Hundreds of Southern students prepare for Graham crusade
Crusaders in training |
Students from Southern Seminary gather at a Billy Graham Christian Life and Witness Course April 26 to learn about crusade counseling. Pictured are students Mary Nell Nacke of Louisville (foreground) and Karen Lawson* of Milwaukee, Wisc. The Greater Louisville Billy Graham Crusade will take place June 21-24.
Posted on May 3, 2001 | by Michael Foust
LOUISVILLE, Ky. (BP)--Travis Laney won't ever forget the first Billy Graham Crusade he attended.
It was last year in Nashville, Tenn., when the 82-year-old evangelist held a four-day crusade in the Music City. Laney, a student at Southern Baptist Theological Seminary, made the trip thinking it would be his last opportunity to hear Graham speak. When the invitation was given, Laney was nearly speechless. Hundreds of people from all over the stadium streamed down the aisles, responding to the gospel message.
"It was just powerful," the Titusville, Fla., native said. "It's just amazing. You see people coming down -- just hoards and hoards of people. It's just a wonderful experience. ... It's probably one of the most prayed-over places in the world at that time."
Next month, Laney and several hundred members of the Southern Seminary community will get a chance to participate in a Billy Graham Crusade firsthand. Laney is one of more than 500 students and faculty members who will serve at the Greater Louisville Billy Graham Crusade June 21-24 at Papa John's Cardinal Stadium. A recent class for crusade counselors on the seminary campus drew more than 450 attendees.
Laney, who pastors a local church, will be one of the counselors.
"It's ripe for harvest, but the workers are few," Laney said. "... I just wanted to be out there to tell them the good news and to give them the answers."
Southern Seminary President R. Albert Mohler Jr. is serving as chairman of the crusade's executive committee.
"This is a remarkable opportunity for our students to be involved in one of the great evangelistic movements in Christian history," Mohler said. "We have urged all our students to be involved in every possible role. To miss this would be a tragedy.
"A Billy Graham Crusade comes to a community only once in a generation -- if at all. God has given us this opportunity, and we dare not miss it. Our students will gain hands-on experience in the work of a major crusade, and will learn evangelism and follow-up by direct participation."
At the counseling classes -- which are officially called "Christian Life and Witness Courses" -- the seminary community learned the do's and don'ts of crusade counseling from a Billy Graham Evangelist Association official. Several thousand counselors will be needed each night of the crusade.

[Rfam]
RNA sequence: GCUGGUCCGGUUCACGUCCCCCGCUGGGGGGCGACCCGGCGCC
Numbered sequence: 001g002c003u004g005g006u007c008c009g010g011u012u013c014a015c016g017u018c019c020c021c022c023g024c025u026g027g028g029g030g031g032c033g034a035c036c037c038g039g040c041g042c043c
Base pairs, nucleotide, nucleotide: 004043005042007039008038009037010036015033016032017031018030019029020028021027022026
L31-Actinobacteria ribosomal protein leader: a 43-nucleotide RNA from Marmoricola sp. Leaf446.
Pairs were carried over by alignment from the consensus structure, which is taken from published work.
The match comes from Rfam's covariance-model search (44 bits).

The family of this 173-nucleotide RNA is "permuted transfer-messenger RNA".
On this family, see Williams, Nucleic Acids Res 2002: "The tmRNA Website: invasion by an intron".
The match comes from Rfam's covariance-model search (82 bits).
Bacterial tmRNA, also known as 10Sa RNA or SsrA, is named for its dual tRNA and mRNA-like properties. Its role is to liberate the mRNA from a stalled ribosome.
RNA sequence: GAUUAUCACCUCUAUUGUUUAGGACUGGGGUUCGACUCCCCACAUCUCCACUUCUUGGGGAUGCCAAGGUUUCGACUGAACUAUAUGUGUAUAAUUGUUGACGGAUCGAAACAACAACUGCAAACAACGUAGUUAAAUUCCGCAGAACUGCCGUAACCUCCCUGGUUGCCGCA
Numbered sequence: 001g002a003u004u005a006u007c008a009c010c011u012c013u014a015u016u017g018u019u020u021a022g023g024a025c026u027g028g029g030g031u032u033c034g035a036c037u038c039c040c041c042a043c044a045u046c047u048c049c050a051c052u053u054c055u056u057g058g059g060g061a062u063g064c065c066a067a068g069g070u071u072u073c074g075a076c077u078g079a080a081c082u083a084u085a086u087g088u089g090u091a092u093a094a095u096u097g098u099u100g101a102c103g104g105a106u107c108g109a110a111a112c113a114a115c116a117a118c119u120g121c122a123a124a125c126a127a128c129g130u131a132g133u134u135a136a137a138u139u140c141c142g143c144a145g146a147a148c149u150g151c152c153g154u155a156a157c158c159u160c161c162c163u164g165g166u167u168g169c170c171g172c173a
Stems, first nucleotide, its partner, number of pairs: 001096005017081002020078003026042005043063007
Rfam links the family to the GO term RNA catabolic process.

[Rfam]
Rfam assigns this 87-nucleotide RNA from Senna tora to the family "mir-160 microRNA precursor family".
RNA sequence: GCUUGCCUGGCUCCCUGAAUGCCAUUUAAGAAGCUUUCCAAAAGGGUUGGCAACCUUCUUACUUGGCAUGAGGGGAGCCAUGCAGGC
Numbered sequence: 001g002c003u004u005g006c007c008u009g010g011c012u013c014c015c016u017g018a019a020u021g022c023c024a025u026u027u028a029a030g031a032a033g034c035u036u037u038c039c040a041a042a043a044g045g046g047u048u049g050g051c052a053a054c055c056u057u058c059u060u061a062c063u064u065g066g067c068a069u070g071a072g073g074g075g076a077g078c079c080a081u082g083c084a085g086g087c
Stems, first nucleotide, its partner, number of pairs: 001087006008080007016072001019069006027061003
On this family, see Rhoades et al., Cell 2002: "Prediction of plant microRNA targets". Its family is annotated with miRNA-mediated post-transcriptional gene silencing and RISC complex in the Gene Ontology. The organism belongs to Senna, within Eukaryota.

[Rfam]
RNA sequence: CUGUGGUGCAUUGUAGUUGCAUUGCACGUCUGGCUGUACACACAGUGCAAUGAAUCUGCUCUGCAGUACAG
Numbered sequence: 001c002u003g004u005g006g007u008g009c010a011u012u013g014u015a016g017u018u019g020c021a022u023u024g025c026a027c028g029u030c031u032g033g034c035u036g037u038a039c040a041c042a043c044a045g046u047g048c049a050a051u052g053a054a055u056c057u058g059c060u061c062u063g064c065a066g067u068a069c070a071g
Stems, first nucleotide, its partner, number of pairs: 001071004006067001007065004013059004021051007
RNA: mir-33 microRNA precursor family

Susie Futrell, a master of divinity student from Benton, Ky., attended the counseling courses.
"I have a burden for the lost," she said. "I want people to know Jesus as their savior. I want them to know the peace, joy, and hope Jesus has for them. At this crusade I am just a tool for God to use. I want to be ready to serve God in any capacity. I find it exciting that God is going to do a mighty work in Louisville."
Tommy Hullette, a master of divinity student from Newton, N.C., is spreading the word about the crusade by hanging signs in his church and posting yard signs along streets. He also plans on serving as a counselor.
"I have never seen Billy Graham at all," he said. "It's a perfect mission field. You talk to so many people who have no interest and you knock on so many doors (during day-to-day witnessing), but these people (at the crusade) are just ready to hear the gospel. It's just a good opportunity to share where you know it's right for the harvest."
Laney said he is going to hang crusade signs throughout Carrollton, Ky., where he serves as pastor.
Graham last held a full-scale crusade in Louisville in 1956. It lasted four weeks. He also held a one-day crusade in 1964.
"He's been consistently used by God unlike anyone I've ever seen," said Channing Kilgore, a master of divinity student from Whitwell, Tenn. "I want to participate because it is the Father's work. It's not about us doing our own thing, but about joining God where he is working. God will be there that night giving eternal life to all who make him Lord and Savior of their lives."
Mohler said the crusade presents students with an opportunity to share the gospel with people from every background.
"The best way to learn evangelism is to practice evangelism," he said. "The Greater Louisville Billy Graham Crusade will put our students on the front lines of Great Commission impact. Our greatest challenge in these last weeks is to get our volunteers ready to receive the harvest and to counsel persons who come forward in the crusade -- and to make certain that the stadium is filled with lost persons so that they may hear the Gospel."
Information about the crusade can be accessed on the Internet at www.louisvillecrusade.org
(BP) photo posted in the BP Photo Library at http://www.bpnews.net. Photo title: CRUSADERS IN TRAINING.
*Name changed for security concerns.